6 Items

Britain's Prime Minister Rishi Sunak, second right, walks during a meeting with U.S. President Joe Biden, second left, and Australian Prime Minister Anthony Albanese, left, at Point Loma naval base

Stefan Rousseau/Pool Photo via AP, File

Analysis & Opinions - Real Clear Defense

America's Allies are More Dependent on Washington than Ever Before

| June 13, 2023

Grant Golub writes: For decades, Washington has called on U.S. allies to sustain greater shares of the defense burden while largely neglecting to take concrete actions to make this happen. This has helped allow other countries to become dependent on American military protection while letting their own defense capabilities atrophy.

People inspect the wreckage of buildings that were damaged by Saudi-led coalition airstrikes, in Sanaa, Yemen, Tuesday, Jan. 18, 2022.

AP Photo/Hani Mohammed

Analysis & Opinions - Belfer Center for Science and International Affairs, Harvard Kennedy School

Significance of the Iran-Saudi Arabia Agreement Brokered by China

Belfer Center experts on the U.S.-China relationship and Middle East issues shared thoughts on the significance of the unexpected Iran-Saudi Arabia agreement brokered by China. 

U.S. President Franklin D. Roosevelt, seated left, and British Prime Minister Winston Churchill, right, join in the singing during church services aboard the Battleship HMS Prince of Wales

AP

Journal Article - The Journal of Strategic Studies

The Eagle and the Lion: Reassessing Anglo-American Strategic Planning and the Foundations of U.S. Grand Strategy for World War II

| 2022

Many accounts of the formation of American and British grand strategy during World War II between the fall of France and the Pearl Harbor attacks stress the differences between the two sides’ strategic thinking. These accounts argue that while the Americans favored a 'direct' Germany-first approach to defeating the Axis powers, the British preferred the 'indirect' or 'peripheral' method. However, a review of Anglo-American strategic planning in this period shows that before official U.S. wartime entry, both sides largely agreed the British 'peripheral' approach was the wisest grand strategy for winning the war.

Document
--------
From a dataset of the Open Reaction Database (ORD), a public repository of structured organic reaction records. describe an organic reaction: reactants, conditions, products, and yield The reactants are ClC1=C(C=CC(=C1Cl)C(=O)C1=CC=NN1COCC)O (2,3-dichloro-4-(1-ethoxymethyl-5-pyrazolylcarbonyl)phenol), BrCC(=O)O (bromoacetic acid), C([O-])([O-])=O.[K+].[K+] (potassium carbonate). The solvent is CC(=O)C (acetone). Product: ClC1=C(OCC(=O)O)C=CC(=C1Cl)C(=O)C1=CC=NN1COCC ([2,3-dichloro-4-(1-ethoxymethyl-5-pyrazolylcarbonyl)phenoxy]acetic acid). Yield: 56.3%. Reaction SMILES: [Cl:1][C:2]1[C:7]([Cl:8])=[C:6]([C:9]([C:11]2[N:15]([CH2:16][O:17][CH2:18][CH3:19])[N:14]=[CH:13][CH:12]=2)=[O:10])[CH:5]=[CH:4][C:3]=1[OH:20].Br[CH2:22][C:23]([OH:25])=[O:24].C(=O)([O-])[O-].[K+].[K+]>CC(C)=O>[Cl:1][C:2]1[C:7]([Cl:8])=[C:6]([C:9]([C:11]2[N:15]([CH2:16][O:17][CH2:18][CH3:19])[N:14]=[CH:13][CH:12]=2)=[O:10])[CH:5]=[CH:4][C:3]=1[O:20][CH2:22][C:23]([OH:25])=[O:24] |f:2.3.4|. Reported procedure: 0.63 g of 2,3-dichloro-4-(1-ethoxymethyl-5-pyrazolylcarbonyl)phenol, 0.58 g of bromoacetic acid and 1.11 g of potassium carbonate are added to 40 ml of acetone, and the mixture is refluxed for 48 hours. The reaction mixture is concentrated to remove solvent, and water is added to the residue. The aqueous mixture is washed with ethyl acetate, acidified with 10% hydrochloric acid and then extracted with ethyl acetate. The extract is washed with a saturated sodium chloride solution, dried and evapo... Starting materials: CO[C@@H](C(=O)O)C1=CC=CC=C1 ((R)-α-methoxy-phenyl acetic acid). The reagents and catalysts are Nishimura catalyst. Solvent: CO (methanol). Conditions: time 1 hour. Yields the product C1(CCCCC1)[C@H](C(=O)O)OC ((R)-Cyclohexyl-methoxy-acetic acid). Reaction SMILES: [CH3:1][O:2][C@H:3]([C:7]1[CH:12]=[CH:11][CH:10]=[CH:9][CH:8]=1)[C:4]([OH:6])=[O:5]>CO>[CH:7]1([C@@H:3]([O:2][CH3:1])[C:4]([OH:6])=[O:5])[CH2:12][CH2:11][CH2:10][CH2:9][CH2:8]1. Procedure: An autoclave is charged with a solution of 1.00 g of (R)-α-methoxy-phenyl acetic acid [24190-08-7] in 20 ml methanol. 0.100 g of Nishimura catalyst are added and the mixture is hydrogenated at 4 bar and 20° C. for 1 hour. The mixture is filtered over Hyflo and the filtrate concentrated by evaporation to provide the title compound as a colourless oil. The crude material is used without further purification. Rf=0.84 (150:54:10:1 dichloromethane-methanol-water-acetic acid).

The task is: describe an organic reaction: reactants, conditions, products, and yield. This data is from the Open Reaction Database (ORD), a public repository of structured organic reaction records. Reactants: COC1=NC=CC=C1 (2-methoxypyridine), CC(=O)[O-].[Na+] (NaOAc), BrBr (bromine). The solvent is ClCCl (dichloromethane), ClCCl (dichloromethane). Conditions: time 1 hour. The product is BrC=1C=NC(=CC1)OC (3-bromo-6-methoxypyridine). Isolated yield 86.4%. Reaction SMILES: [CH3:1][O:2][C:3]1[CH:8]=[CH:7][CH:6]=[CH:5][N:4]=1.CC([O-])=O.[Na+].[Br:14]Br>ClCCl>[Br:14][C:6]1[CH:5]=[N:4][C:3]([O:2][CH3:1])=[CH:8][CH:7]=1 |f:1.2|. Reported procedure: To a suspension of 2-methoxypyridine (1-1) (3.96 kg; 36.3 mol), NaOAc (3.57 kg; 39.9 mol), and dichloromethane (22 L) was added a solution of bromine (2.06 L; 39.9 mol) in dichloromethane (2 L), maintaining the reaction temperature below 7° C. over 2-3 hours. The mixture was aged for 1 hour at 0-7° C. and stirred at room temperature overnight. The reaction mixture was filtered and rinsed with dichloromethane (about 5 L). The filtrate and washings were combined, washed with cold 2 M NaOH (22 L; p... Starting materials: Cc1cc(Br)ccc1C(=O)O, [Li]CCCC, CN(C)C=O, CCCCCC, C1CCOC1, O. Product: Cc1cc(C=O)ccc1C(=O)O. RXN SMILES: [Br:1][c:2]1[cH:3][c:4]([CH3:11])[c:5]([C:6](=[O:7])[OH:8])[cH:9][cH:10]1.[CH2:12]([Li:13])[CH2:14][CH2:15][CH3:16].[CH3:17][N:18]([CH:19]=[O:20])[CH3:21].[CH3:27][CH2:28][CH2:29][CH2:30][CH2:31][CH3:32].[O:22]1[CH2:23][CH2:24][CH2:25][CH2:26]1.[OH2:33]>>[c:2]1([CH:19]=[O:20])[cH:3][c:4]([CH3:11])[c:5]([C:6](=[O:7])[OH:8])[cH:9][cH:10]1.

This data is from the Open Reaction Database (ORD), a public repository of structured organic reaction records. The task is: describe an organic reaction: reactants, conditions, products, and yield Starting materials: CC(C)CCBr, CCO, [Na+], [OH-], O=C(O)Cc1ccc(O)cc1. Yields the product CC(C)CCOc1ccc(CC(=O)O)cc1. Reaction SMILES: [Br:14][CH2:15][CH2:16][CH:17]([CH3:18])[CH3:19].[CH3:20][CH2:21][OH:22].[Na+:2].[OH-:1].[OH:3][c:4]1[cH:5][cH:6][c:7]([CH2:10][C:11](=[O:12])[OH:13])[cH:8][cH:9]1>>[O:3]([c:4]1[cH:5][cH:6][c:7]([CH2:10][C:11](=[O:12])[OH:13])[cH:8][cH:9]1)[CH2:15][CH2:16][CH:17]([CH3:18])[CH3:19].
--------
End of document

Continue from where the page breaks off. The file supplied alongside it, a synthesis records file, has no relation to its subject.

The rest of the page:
George C. Marshall, Chief of staff, and Henry L. Stimson, Secretary of War, confer over a map in the War Department

U.S. Army Signal Corps

Newspaper Article - Harvard Crimson

Belfer Center Fellow Discusses Political Influence of U.S. War Department

    Authors:
  • Michael Gritzbach
  • Emily L. Ding
  • Julia A. Maciejak
  • Makanaka Nyandoro
| Oct. 17, 2022

Ernest May Fellow in History & Policy Grant H. Golub discussed the World War II–era expansion of the now-defunct U.S. Department of War during a virtual International Security Program seminar on October 13, 2022.

Ticonderoga-class guided-missile cruiser USS Antietam (CG 54) is underway off the coast of Japan near Mt. Fuji.

Mass Communication Specialist Seaman David Flewellyn/U.S. Navy via AP

Analysis & Opinions - The National Interest

A Global America Can't Pivot to Asia

| Sep. 22, 2022

Grant Golub argues that the root cause of the so-called pivot to Asia's failure is Washington's continued belief that U.S. power and interests are global and universal. If U.S. decisionmakers truly seek to reorient U.S. strategic priorities, they need a clear hierarchy of the country's interests and obligations.